Creative Focus: Raise a glass

Creative Focus: Raise a glass

Every week two creative types from different agencies put pen to paper and share their thoughts on six different campaigns.


Up for review this week:

  • Big W, 'Eric gets wowed', by Saatchi & Saatchi
  • Fanta, 'Fanta Flavour Lab', Ogilvy
  • MasterCard, 'All Blacks promotion', McCann
  • Nestle, 'Toddler Talk', McCann Health
  • Kellogg's Crunch Nut, 'This is not your seat', JWT Sydney
  • Heineken, 'Road to the Final', Wieden + Kennedy Amsterdam


Jonas Allen, creative partner, Bondi Advertising

Allen and the agency's planning partner Steve Muller sat down at the South Bondi Grassy Knoll to conduct this Q&A.

Big W (01). S: First up Big W featuring Eric Stonestreet. What do you make of this?

J: I'm a big fan of Modern Family so it gets my attention. I don't think I've ever been to Big W though, or is it Kmart?

S: Hipster issues…

J: The ad made me smile and feel warm. It hasn't changed my perception of Big W though.

S: Do you think it will work with their audience?

J: I think it will work for families with kids. I'm not sure how modern that is.

Fanta (02). S: Remember the Fanta spot?

J: Yes. The whole thing felt extremely artificial, re-enforcing my concerns regarding soft drinks. 

S: Do you think kids will relate to it? 

J: Maybe. But I don't think the characters are fully evolved or have enough life behind them to cut through what is a very cluttered entertainment marketplace. Not sure about this one.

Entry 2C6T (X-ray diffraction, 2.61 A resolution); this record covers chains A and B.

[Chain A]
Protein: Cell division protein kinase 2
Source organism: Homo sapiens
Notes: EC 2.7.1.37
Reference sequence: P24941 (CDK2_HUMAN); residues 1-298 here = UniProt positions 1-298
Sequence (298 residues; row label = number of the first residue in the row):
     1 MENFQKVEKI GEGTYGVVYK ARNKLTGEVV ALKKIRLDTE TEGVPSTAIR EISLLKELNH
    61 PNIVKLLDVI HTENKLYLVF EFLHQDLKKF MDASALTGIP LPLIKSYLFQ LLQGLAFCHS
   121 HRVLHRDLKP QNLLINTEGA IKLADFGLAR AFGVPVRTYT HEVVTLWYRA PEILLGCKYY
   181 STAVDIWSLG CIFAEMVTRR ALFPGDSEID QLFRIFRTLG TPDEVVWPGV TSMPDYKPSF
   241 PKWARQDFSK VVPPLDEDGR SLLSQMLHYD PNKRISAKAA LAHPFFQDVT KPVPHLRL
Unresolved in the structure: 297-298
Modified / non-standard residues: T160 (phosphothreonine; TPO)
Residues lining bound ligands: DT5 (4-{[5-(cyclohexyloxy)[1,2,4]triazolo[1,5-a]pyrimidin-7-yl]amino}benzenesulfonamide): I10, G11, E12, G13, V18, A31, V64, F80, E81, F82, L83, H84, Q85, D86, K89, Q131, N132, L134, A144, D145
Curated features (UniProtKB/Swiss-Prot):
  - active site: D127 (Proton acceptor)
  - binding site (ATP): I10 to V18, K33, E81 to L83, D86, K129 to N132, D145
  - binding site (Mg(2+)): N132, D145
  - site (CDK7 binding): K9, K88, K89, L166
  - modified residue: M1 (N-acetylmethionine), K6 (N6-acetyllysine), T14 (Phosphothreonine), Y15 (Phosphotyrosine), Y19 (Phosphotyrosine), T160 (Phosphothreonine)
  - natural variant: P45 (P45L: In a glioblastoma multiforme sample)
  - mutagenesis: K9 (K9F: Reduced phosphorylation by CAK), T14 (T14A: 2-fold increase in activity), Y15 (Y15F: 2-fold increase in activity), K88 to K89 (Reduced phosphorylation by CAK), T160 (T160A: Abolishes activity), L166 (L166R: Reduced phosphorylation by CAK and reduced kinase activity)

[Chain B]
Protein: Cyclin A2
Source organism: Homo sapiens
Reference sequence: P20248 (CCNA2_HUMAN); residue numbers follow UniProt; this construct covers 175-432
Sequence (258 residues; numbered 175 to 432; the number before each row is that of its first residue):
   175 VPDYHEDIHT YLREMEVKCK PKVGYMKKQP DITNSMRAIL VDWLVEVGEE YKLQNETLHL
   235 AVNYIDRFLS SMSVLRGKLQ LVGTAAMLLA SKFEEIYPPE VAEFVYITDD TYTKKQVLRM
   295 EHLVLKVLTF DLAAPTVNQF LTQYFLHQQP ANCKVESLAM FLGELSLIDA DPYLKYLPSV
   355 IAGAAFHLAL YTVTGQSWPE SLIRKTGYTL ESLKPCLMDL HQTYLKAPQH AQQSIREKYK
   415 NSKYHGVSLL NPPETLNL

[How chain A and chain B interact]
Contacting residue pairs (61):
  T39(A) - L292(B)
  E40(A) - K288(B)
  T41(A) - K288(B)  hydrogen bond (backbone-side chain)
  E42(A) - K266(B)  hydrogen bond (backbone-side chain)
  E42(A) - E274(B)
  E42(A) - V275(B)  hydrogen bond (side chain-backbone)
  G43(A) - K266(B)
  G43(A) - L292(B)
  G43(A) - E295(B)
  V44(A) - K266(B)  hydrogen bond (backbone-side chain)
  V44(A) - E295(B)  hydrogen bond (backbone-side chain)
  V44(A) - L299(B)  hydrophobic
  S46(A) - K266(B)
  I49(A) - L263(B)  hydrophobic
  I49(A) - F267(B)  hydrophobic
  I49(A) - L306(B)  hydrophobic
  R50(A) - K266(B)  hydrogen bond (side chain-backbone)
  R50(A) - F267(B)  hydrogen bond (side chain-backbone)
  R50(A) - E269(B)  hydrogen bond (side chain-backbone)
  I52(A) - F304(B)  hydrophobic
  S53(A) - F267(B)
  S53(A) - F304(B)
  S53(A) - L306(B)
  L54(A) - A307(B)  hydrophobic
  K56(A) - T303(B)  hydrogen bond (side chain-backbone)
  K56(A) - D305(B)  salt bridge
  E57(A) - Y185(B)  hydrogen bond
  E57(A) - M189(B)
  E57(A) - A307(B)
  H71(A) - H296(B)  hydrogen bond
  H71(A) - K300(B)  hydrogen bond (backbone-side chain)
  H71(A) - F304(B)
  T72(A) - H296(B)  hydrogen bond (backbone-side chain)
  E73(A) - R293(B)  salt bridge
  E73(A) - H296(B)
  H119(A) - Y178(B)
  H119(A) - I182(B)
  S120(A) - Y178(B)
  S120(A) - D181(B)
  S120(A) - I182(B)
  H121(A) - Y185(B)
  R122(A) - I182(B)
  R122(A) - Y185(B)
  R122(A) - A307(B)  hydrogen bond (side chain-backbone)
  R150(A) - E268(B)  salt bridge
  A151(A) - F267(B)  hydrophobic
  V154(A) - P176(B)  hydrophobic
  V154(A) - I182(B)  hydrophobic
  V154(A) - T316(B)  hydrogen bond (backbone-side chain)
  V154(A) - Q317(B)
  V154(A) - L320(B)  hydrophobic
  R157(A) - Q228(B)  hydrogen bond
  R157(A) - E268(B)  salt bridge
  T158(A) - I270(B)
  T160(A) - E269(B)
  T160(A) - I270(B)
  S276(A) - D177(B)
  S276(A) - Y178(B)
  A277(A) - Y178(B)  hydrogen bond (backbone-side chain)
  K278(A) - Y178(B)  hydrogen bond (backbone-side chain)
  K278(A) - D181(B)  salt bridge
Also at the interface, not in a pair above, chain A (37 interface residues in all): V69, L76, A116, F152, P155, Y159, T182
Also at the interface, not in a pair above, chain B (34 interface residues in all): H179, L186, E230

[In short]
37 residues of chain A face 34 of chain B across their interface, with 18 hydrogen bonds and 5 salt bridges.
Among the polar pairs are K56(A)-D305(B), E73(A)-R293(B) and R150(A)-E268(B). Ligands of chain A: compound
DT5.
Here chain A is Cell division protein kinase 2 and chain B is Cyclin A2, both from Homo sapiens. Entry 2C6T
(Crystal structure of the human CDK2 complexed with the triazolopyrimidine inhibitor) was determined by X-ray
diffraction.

Mastercard (03). S: This one's an extension of that spot about the All Blacks fan Tim. Pretty popular.

J: Yes, and a great example of leveraging a sponsorship property in a TV campaign in an interesting way. This latest execution is really nicely tied-up with the rugby players showing up at his wedding.

S: What about the Pay Pass message?

J: That service seems to be widely available so the strength of this spot for me is the tie-up with the sponsorship property. They've made that likeable, almost cool, which is so often missed.

Nestle NAN (04). S: OK so now for the baby ad…

J: What were they selling?

S: Nestle Formula.

J: OK, yes, it is a well trodden path to use babies but in this case it is relevant and definitely made me smile. 

S: Who do you think will like this ad?

J: Any mother of a newborn would immediately respond to this. Maybe the rest of the family too but definitely new mums.

Crunchy Nut (05). S: Breakfast cereals… have you eaten Crunchy Nut?

J: Actually I have. The previous ads have worked on me. They are consistently good at using appetising food shots. The exaggerated desire for the product is fun, they've been consistent and this latest execution keeps it alive.

S: Any other comments?

J: I'd expect this will be effective for people familiar with the campaign. If you haven't seen previous executions I wonder whether the outcome would be as strong.

Heineken (06). S: A Heineken international ad. What do you think?

J: I should ask you! 

S: OK, well, it is about as James Bond as you get. International appeal.

J: Such a huge ad. Lots of fun. First rate production values.